Czech senator fights racist allegations
A member of the Czech Senate has been fighting allegations of racism recently, following the release of a recording made at a local authority meeting. Senator Liana Janackova is apparently heard making derogatory and threatening remarks about Romanies in her ward - and even admitting to being a racist. The politician says the comments have been taken out of context.
Liana Janackova is no stranger to controversy. In 1997, as hundreds of Ostrava Romanies began emigrating to Canada, she offered to pay for their plane tickets on condition they gave up their right to council housing. Now she's back in the news, thanks to a secret recording of a meeting with local residents about a controversial Romany settlement called Bedriska.
"I'll tell you this - I don't agree with any kind of integration. Unfortunately, I'm a racist. I don't believe in integrating gypsies so that they'd be living throughout the district. Unfortunately we chose Bedriska, so that's where they'll be, surrounded by a high fence, an electric fence if you like, and I'll happily shout that out to the whole world."
At first Senator Janackova, who is not a member of any political party, denied outright making the remarks. She later admitted at least some of the words on the 42-minute recording could have been hers, but explained to Czech Television that she was posing rhetorical questions during what was a heated debate.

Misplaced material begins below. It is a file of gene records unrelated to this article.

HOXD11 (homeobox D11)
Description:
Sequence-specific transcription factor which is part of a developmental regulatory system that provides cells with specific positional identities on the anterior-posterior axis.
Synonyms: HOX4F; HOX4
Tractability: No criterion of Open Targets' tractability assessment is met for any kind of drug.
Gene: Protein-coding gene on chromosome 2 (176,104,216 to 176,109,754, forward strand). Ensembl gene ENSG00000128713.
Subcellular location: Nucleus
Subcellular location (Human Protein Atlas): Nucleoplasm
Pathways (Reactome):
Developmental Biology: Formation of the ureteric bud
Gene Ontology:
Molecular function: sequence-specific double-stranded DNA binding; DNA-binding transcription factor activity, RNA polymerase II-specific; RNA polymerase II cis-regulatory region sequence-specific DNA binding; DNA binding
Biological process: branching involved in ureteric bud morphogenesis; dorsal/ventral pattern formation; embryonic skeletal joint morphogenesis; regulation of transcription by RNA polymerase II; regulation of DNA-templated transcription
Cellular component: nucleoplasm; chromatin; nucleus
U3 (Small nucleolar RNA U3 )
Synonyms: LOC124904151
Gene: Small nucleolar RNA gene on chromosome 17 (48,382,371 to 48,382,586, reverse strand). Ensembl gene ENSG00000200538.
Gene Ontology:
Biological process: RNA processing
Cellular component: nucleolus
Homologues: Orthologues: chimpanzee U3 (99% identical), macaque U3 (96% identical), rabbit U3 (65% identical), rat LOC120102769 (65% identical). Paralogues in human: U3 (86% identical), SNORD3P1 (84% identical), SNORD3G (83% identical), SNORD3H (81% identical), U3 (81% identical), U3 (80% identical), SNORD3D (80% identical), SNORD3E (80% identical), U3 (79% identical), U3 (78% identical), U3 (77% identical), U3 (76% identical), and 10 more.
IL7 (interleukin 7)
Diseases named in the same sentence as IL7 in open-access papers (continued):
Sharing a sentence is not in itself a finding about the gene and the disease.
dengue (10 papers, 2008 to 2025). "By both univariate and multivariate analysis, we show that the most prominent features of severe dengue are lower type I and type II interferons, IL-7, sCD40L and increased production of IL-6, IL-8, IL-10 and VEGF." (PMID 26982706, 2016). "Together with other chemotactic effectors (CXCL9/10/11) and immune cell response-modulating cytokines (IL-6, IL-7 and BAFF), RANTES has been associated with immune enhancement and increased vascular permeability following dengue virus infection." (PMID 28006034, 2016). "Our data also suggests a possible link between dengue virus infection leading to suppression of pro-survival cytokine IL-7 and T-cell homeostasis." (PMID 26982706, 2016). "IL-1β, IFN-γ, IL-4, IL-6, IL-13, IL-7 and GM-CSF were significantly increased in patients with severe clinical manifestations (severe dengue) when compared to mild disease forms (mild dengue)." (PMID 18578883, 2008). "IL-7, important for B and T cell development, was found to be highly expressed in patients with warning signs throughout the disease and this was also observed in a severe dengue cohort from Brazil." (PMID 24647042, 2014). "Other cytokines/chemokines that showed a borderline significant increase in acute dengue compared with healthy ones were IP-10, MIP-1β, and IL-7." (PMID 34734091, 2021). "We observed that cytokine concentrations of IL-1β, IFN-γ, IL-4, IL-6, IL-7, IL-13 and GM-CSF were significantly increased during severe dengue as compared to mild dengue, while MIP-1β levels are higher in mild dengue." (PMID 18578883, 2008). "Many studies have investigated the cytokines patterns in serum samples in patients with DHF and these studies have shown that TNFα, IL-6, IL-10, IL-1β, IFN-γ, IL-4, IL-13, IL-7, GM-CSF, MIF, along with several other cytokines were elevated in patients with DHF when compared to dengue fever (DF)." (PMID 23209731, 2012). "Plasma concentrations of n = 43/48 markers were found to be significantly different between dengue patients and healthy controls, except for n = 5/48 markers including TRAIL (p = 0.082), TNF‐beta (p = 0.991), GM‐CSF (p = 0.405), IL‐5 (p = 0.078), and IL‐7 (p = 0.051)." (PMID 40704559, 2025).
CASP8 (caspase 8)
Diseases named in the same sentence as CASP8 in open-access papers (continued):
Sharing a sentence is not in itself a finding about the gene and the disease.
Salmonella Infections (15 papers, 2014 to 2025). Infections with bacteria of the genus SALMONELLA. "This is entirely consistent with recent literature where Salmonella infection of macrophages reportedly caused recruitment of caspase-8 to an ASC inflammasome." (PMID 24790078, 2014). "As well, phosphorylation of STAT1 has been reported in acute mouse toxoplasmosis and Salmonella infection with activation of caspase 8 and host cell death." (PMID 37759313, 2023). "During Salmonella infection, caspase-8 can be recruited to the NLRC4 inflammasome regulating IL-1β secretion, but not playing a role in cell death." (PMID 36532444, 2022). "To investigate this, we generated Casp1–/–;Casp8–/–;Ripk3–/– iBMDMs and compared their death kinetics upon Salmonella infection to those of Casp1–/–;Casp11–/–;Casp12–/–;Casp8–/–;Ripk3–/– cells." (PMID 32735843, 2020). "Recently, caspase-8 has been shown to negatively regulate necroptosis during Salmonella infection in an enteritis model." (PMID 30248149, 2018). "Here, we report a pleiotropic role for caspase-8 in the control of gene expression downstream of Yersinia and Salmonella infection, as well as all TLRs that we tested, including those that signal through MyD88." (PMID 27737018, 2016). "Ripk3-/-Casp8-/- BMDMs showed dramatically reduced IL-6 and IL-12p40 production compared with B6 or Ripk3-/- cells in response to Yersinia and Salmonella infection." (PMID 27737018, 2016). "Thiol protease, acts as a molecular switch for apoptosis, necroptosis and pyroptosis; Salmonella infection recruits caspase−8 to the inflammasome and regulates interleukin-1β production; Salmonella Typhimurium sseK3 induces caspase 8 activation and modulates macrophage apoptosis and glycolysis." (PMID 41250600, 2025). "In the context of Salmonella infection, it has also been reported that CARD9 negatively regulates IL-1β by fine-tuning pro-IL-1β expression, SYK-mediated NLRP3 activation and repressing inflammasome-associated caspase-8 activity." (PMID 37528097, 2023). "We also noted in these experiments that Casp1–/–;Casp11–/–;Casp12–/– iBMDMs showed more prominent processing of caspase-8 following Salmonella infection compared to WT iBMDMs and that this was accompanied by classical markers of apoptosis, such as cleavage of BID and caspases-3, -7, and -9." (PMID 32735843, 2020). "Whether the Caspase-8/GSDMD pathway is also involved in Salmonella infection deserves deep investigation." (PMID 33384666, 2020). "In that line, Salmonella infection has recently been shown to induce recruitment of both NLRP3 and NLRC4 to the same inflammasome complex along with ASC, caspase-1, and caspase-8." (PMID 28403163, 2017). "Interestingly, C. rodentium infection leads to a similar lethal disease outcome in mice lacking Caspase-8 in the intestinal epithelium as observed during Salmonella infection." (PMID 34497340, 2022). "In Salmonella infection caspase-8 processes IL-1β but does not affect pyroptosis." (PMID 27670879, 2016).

"I never said seriously that I'm a racist. And if I did use such words, well it was more like - so what am I supposed to do with them? Round them up and stick them behind a high fence?"
The recording also contains what sounds like Mrs Janackova saying one alternative to the housing problem would be to blow up the Romanies with dynamite. A man identified as the deputy mayor is then heard asking whether someone would give him permission to shoot them.
"We are still just one generation away from the horrors of the 30s and the 40s. So we're living in the shadow of a very dangerous historical experience. And if a responsible, respected senator and a mayor of a town says these things, even if it was a joke, I think the person should bear responsibility for these words. It just strengthens a climate and a feeling of just what is still possible in this part of the world."
Mrs Janackova is a member of the Senate's human rights committee. On Tuesday Mr Vishwanathan submitted the recording to the chairman of the committee, demanding an explanation. According to the latest Czech media reports, the committee has voted not to investigate the affair.